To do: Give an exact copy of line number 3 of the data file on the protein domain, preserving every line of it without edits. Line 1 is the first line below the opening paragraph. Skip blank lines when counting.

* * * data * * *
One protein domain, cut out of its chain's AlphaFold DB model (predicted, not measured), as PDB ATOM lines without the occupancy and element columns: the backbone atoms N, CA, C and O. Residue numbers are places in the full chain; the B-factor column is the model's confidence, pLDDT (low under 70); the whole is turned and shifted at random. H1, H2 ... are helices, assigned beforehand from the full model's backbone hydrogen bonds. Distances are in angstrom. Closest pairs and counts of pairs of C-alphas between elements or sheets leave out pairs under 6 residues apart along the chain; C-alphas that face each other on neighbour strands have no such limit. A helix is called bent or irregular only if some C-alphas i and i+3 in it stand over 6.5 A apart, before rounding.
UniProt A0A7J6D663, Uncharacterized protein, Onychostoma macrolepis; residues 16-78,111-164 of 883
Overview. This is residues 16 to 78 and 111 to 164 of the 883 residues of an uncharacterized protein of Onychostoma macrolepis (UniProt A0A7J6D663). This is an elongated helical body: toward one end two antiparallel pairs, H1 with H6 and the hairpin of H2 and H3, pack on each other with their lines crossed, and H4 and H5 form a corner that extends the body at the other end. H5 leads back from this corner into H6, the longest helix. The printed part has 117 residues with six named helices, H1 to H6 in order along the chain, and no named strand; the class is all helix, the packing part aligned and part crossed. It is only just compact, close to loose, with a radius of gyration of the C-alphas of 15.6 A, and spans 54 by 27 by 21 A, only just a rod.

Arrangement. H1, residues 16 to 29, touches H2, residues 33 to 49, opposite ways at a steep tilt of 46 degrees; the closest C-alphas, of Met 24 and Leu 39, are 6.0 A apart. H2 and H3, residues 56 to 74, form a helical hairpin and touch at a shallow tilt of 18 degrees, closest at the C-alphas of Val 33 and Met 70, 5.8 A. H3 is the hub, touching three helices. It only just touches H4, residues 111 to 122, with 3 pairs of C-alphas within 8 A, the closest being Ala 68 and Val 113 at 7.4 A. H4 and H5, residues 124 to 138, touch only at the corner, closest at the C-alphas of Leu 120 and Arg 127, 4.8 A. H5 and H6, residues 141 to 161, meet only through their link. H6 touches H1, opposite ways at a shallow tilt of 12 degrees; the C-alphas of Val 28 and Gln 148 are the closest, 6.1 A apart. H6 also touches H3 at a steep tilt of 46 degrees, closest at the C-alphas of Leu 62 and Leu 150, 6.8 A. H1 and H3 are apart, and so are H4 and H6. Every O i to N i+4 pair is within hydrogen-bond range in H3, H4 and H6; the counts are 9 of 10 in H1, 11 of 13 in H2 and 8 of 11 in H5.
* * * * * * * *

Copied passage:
Arrangement. H1, residues 16 to 29, touches H2, residues 33 to 49, opposite ways at a steep tilt of 46 degrees; the closest C-alphas, of Met 24 and Leu 39, are 6.0 A apart. H2 and H3, residues 56 to 74, form a helical hairpin and touch at a shallow tilt of 18 degrees, closest at the C-alphas of Val 33 and Met 70, 5.8 A. H3 is the hub, touching three helices. It only just touches H4, residues 111 to 122, with 3 pairs of C-alphas within 8 A, the closest being Ala 68 and Val 113 at 7.4 A. H4 and H5, residues 124 to 138, touch only at the corner, closest at the C-alphas of Leu 120 and Arg 127, 4.8 A. H5 and H6, residues 141 to 161, meet only through their link. H6 touches H1, opposite ways at a shallow tilt of 12 degrees; the C-alphas of Val 28 and Gln 148 are the closest, 6.1 A apart. H6 also touches H3 at a steep tilt of 46 degrees, closest at the C-alphas of Leu 62 and Leu 150, 6.8 A. H1 and H3 are apart, and so are H4 and H6. Every O i to N i+4 pair is within hydrogen-bond range in H3, H4 and H6; the counts are 9 of 10 in H1, 11 of 13 in H2 and 8 of 11 in H5.